“There is a Qatar agenda,” Tayeb says. “They want to play the role of regional representative in the world. They are selling the Muslim Brothers to the West as the only alternative to extremists—and they are arming the extremists just to show the need for the Muslim Brothers.” He goes on to draw an analogy with the West’s support of dictators in the Arab world in a false dichotomy between democracy and stability. (Today, it seems Washington is bending over backwards not to criticize Libya’s Islamists, whether out of some realpolitik calculation, or because it believes, to paraphrase the Turkish writer Melik Kaylan, that inside every Muslim is a more religious Muslim struggling to get out.)
Tayeb is among those concerned about the influence of Ali al-Sallabi, one of an important family of eight brothers and three sisters. Ali worked with Seif al-Islam Qaddafi, the dictator’s second and most powerful son, to get Libya’s jihadist prisoners released before the revolution, including some former Guantánamo inmates. Long an exile in Qatar, he has funneled weapons from that country to Libya’s revolutionaries—but some charge they have also gone to the much smaller group of Islamic extremists. Tayeb is infuriated by Sallabi’s appropriation of a leadership role in a revolution he parachuted in on. “All the time he uses the word ‘we.’ Finally I said to him, Why don’t you learn to use the word ‘I’?”
Ali was in Qatar and unavailable for an interview, but his sister Aisha says that while he is a member of the Muslim Brotherhood and that the family supports the organization, Ali is a moderate Muslim. Regarding the jihadist prisoners, Aisha insists that Ali had some conversations with them and that they had changed their violent views before he negotiated their release.
Aisha was gracious and calm in the face of my insistent questioning. Her husband, it turns out, is a cousin of Ghariani’s wife Hazar Ben Ali, a founding member of the National Democratic Association. Hazar, in turn, is a second cousin of NDA founding member Fairouz Nas. -Libya’s elites are so close-knit that blood ties link just about everyone in the political sphere. A Benghazi dentistry student, Salmeen Al Jawhary, explained to me that merely from their last names she could identify the hometown of just about any Libyan.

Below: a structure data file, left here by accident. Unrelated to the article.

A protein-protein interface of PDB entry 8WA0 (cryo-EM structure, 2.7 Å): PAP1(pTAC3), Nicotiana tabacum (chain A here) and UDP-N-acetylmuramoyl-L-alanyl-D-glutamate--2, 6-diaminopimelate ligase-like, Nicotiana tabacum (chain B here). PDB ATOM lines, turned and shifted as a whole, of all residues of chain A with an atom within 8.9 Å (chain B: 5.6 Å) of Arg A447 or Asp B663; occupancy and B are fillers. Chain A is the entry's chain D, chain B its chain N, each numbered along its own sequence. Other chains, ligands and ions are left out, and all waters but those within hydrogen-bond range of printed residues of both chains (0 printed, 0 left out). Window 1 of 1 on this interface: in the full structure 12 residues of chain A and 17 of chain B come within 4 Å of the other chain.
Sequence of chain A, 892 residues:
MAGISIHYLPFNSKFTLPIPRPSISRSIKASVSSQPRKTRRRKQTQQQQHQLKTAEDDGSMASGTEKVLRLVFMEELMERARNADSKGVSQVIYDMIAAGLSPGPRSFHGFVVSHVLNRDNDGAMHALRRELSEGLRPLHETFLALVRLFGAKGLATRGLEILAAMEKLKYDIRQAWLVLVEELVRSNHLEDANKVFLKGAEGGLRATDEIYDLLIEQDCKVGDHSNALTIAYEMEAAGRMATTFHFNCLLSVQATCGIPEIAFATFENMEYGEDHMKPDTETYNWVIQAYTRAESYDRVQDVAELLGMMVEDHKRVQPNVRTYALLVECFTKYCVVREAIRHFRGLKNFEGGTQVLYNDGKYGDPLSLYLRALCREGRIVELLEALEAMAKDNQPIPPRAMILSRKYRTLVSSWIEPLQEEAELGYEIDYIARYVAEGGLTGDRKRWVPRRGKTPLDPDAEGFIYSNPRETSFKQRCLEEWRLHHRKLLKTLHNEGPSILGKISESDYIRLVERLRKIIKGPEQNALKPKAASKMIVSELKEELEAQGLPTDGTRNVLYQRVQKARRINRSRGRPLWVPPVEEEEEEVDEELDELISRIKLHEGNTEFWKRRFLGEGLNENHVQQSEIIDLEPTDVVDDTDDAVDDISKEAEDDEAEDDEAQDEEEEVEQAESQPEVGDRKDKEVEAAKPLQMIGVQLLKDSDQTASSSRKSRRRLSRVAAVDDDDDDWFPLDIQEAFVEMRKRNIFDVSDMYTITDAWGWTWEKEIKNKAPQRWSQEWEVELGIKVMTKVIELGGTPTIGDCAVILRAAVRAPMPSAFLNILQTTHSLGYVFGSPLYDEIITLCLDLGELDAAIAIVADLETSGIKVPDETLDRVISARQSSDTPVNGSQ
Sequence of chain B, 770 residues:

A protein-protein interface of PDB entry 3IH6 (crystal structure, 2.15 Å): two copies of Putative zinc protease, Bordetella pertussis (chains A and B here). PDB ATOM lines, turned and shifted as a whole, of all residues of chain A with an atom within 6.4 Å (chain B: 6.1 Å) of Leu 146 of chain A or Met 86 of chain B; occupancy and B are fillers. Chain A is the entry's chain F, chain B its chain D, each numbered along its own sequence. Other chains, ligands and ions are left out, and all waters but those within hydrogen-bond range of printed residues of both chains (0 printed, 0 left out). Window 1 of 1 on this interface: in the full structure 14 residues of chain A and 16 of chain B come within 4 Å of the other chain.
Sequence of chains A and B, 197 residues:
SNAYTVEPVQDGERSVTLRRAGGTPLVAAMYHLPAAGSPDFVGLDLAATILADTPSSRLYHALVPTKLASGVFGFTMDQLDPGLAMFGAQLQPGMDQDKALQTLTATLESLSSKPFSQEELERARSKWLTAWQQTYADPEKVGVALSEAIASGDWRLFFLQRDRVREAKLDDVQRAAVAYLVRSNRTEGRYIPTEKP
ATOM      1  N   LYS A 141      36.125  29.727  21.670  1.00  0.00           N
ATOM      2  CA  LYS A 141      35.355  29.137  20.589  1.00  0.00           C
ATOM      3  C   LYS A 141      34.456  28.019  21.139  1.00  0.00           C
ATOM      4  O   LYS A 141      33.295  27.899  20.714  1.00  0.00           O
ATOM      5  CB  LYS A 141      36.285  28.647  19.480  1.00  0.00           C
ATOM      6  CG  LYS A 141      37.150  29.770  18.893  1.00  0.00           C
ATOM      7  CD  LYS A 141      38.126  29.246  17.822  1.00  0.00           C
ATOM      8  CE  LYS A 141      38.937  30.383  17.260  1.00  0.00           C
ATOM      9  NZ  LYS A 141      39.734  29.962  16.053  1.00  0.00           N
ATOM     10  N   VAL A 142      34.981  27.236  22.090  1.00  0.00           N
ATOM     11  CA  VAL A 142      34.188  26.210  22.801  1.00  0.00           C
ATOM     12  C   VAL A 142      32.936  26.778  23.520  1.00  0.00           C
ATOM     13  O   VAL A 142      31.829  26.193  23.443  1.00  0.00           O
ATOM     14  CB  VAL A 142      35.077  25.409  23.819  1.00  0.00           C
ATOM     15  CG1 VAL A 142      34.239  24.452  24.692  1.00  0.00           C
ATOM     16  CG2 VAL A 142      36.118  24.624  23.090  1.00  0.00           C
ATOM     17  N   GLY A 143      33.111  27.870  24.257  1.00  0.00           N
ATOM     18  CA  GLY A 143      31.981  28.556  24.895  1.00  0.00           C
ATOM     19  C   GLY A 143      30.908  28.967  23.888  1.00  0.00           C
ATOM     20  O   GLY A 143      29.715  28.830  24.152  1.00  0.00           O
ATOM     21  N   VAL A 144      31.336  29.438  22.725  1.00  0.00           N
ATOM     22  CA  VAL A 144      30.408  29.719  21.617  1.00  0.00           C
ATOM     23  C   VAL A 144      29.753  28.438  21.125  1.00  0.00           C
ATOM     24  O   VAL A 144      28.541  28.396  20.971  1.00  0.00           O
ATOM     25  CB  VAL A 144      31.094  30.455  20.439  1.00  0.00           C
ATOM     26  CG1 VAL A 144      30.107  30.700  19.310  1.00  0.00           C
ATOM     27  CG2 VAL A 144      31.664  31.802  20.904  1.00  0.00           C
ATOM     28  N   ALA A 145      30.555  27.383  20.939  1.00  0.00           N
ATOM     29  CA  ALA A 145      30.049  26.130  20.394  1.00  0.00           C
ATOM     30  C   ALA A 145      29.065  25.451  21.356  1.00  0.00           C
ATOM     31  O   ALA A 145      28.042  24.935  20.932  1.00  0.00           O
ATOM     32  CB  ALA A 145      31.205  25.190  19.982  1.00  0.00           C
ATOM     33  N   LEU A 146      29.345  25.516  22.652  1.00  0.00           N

“A lot of people who called themselves independent are reconsidering their positions,” Ghariani says. Fairouz Nas, a Tripoli accounting professor from a prominent Benghazi family and one of the NDA’s 23 founders, was originally loath to form an association, she says. “But then there were problems like the wall in Makama that I could not solve by myself.” This is a reference to a ten-foot-high wall put up around the women’s section in “Freedom Square” to “protect” the women from the male gaze and supposed harassment. It is despised by many of the more educated women.
The NDA is holding frequent public meetings to recruit members. They are trying to attract the young people who made the revolution and represent by far the majority of Libya’s six million citizens. And they are sensitive to the need to be democratic within their organization as well as in its platform. Nas explained that they had a poll for youth where 250 invited young people sat at roundtables with NDA members and shared their views in an informal polling process.